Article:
"Nobody knows what's happening," local videographer Jason Iggleden, who runs the Drone Shark App social media accounts, told Yahoo News Australia. "They didn't even know there was a shark there. But you can see one guy, he does see the shark."
The surfer can be seen pulling his legs back up onto his board the moment he realises what's underneath him, while Jason's partner Angie is close by with a GoPro and able to reassure him.
"My partner said, 'don't worry, don't worry, it's a grey nurse," Jason said. "But he is about the only one that did see it. The rest are just unaware. They're always unaware, they just don't really see it because the drone vision is way clearer than what you can see from your surfboard."
Nelly the local shark
For Jason, who comes out with his drone nearly every day, Saturday's experience at Sydney's famous Bondi Beach was like catching up with an old friend. "This particular shark, its name is Nelly and its been around the area for at least five years that I'm aware of," he explained.
But how can you tell one shark from the next? That would be Nelly's curved spine, believed to be a result of scoliosis, which may have resulted in its slightly smaller body.
According to Jason, Nelly has remained at about 1.7 metres in length for the five years he's known it. "I'm assuming it hasn't grown much because its food source is probably a little different to the normal grey nurse because of the deformity. It probably doesn't eat as much as the other grey nurses because I've seen them up to around 2.5 metres," he said.
Jason went on to explain there are around 10 grey nurse sharks that hang around the rocks off the cliff at Bondi, in deeper waters. "They don't always venture into shore but I have seen, when the salmon fish are really prominent, like 10 on the beach at once," he said. "And if it is a nice flat day, they will venture, especially if there are no waves. I've seen them literally two feet away from sand."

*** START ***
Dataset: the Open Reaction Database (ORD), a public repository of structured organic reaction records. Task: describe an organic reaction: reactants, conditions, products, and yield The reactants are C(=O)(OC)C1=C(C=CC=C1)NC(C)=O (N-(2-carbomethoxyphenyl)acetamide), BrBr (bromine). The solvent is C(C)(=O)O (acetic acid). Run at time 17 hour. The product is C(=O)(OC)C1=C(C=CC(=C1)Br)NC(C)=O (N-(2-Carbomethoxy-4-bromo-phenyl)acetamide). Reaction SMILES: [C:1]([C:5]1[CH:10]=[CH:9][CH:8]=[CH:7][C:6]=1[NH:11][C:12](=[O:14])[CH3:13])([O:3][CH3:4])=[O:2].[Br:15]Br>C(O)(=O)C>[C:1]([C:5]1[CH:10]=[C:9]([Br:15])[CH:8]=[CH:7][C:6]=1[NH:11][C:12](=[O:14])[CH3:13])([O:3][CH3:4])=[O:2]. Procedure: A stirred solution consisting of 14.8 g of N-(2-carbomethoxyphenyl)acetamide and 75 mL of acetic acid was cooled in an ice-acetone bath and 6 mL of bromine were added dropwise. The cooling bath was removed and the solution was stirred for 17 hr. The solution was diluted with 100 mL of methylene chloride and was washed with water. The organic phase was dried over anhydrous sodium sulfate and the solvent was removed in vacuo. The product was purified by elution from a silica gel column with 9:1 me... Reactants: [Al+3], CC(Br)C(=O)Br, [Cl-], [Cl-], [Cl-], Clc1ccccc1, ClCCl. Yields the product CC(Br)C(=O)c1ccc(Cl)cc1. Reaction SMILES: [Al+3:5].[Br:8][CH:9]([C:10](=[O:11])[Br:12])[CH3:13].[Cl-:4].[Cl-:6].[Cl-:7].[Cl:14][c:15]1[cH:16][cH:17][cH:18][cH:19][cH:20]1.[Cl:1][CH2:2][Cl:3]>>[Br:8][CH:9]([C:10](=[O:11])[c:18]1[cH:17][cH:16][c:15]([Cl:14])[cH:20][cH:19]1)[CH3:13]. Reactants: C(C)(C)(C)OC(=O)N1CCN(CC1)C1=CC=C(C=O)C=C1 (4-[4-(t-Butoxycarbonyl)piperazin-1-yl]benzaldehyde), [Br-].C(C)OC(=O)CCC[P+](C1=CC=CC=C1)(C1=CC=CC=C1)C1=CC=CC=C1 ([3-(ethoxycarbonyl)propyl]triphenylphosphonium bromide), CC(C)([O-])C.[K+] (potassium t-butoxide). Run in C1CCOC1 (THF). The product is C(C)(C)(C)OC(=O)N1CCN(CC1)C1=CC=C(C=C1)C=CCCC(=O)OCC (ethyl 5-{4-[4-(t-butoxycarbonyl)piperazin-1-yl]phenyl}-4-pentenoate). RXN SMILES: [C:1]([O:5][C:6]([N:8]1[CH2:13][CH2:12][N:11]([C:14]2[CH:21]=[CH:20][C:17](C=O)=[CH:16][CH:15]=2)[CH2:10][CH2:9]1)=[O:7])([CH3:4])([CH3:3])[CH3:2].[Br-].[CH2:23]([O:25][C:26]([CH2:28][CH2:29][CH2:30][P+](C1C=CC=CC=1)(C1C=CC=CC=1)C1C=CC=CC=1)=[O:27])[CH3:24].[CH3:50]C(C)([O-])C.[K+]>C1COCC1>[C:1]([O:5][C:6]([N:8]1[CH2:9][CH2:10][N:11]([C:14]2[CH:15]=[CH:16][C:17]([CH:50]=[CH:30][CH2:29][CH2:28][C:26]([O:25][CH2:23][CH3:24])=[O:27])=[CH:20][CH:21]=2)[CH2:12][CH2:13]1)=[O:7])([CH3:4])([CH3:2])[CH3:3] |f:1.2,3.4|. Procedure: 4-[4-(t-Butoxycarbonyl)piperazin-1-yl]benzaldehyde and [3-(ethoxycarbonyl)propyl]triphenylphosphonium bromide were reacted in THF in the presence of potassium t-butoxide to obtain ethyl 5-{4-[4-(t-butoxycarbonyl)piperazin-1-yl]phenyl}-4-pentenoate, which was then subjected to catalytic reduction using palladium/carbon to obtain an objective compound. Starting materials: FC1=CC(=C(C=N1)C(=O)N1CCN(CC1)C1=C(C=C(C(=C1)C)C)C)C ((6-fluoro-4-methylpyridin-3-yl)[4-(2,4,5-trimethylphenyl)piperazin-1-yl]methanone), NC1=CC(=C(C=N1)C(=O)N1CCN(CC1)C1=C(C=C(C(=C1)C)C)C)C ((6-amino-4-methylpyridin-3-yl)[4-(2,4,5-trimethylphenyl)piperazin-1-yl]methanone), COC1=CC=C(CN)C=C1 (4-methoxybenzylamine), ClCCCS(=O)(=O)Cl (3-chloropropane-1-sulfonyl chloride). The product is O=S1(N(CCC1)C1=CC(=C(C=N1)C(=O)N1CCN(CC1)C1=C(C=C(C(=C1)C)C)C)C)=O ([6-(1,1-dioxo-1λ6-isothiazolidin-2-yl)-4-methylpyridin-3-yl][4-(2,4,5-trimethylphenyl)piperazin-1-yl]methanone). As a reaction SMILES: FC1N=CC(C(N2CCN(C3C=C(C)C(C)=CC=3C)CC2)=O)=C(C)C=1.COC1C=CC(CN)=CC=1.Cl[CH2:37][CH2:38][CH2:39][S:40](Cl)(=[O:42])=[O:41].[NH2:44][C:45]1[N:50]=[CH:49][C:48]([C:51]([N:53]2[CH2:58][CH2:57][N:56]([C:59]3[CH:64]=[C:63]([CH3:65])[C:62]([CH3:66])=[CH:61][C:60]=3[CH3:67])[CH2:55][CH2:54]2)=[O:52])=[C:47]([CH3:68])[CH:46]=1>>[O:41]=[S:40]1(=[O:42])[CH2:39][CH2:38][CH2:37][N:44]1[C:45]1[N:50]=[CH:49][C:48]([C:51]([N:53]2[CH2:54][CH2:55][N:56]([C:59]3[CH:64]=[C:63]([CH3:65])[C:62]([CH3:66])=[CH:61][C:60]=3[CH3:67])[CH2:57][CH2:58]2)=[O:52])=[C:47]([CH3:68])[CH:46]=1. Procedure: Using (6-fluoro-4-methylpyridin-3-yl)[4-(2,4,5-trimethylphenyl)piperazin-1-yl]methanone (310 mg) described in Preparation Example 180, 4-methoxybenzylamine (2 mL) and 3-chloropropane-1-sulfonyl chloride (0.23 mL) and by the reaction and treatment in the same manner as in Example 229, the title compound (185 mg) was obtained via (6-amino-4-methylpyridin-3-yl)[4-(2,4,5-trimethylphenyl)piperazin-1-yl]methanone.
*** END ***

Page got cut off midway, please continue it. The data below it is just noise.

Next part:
No need for alarm
Fortunately for beachgoers though, despite their large bodies, pointed snout and many rows of visible teeth, grey nurse sharks are "generally a slow-moving species that is not considered dangerous to people," according to the Australian Museum.
"In five years of filming those grey nurse sharks, I've never really seen any aggressive movements towards humans," Jason said. "They do come in for a little look sometimes but then right at the last minute they just shy away but never in an aggressive manner. They're always cruisey. But they can move really fast if they want."
'Just saying g'day'
The video — which also includes footage from Angie's GoPro — has since been viewed more than 25,000 times. "Crazy underwater shot of shark next to surfer's leg," Jason wrote online. "Don't worry it's only Nelly's adventures yesterday at Bondi, scaring surfers, swimmers and basically just saying g'day mate."
And if you still have reservations about ocean swimming, this might be the footage to put you at ease. "You can almost touch Nelly," Jason can be heard saying in the clip as the shark glides close to those in the water. "You can see Nelly has just got no interest in humans whatsoever."
Love Australia's weird and wonderful environment? Get our new weekly newsletter showcasing the week's best stories.